I have some mixed feelings about it. I guess if one sees it as a
commercial venture, or illustration, etc., its okay. It has its place, and
it is done. Since we teach art in its full spectrum- fine and commercial,
why not share technical knowledge as it is used? For young special needs
I have known some pretty big names in the wildlife art print industry, whom
are honored equally with other big knowns at some very prestigious shows,
and know that they cast slides up on a gessoed board to not only trace the
patterns of water, but will mix paint and paint it in as well. People
marvel over how realistic it is. Well...duh!
I have tried it myself as a means to understand water...and it was a good
learning exercise, but simply could not feel worthy of being admonished
such a good painter to resort to such tactics for pieces geared to
galleries and print. It was frustrating knowing a few of these individuals
so duped everyone, and were getting so highly rewarded for it; rewarded to
the point of being assessed better painters than others.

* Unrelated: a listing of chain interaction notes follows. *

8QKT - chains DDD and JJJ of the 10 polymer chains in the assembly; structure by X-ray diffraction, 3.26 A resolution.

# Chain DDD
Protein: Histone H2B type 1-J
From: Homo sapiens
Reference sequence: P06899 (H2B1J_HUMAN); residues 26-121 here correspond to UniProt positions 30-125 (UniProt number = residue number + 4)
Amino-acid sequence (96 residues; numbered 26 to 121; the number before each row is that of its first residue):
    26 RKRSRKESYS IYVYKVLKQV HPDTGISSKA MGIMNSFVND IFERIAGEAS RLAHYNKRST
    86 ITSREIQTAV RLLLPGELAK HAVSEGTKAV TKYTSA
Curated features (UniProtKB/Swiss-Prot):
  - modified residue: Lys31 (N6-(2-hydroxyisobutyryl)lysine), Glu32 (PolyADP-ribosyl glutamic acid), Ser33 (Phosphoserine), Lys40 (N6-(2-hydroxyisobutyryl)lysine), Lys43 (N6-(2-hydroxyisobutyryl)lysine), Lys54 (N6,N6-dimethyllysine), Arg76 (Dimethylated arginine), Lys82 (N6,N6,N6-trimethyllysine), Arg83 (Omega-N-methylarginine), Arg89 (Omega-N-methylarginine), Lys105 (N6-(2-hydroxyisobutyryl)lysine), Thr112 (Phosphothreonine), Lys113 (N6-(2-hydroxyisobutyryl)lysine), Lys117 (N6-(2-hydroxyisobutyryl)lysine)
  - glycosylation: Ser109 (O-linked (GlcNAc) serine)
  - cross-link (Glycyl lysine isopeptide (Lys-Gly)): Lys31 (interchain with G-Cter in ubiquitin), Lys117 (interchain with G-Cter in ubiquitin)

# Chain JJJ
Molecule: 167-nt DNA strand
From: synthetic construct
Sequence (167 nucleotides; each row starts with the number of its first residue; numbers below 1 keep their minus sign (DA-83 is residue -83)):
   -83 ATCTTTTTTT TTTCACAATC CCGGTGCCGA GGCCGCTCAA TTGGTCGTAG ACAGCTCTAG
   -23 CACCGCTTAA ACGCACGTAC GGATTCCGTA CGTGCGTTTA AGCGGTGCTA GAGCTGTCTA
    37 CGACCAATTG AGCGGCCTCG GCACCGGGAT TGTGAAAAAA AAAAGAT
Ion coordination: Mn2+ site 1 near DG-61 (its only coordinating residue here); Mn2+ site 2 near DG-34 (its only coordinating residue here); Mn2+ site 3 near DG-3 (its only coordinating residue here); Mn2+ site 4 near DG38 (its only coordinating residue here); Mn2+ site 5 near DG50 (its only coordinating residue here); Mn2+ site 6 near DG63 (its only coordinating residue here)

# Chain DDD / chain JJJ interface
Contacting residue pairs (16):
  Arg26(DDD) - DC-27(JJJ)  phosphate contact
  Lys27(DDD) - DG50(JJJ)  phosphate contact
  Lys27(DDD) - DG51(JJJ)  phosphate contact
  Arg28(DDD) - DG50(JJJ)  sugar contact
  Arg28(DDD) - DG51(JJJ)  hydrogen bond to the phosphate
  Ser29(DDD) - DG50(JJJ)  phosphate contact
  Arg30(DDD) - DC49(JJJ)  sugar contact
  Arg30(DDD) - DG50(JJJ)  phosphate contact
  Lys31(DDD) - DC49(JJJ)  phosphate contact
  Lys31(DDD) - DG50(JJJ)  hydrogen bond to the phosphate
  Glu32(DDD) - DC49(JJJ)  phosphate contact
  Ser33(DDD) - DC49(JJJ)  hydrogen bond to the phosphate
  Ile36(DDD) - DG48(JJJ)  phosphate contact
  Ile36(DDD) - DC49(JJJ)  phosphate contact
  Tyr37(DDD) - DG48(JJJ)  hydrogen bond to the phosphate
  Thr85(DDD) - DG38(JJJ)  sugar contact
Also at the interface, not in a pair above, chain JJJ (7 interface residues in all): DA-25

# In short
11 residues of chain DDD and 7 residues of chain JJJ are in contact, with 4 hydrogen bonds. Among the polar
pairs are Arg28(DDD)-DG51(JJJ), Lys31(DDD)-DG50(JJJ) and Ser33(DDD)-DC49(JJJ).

Yes...I know the devices Leonardo and earlier masters used...but, it didn't
quite go the full route as that which I explained above. So...while not
ruling it out, I think where the artist knows he is hiding a great secret
and willing yet to receive such lavishment of praise we ought not remove it
being a controversial consideration for our students to discuss. It comes
down to asking ourselves if the final image is the highest priority, or the
element of assessment of ingenuisness/talent the artist is given following
a work. If the work is commercial, then indeed the work is highest. If
geared to be perceived as fine art...the work and artist are a reflection
of each other.
Let's not forget that many of the commissioned works of the Renaissance and
Baroque period were commercial enterprizes, and a certain secrecy held in
the methods of apprenticeship/academy. For example, Raphael so trained his
students to his methods that he eventually painted only the faces in...his
students the rest, yet it is his signature on the paintings.
When pigments were more readily available to any filled with enthusiasm to
paint, such emphasis to fulfill commissioned assignments fell away as with
a need for such practices. So...the flip side to this is, as centuries go
by...even commercial works have become "masters". Though perhaps this may
be relegated more to the invention of techniques. Those tracing today are
hardly inventing anything new.
artist's site- http://cwinc.net/larryseiler
WetCanvas Artists page- (shorter and quicker loading)
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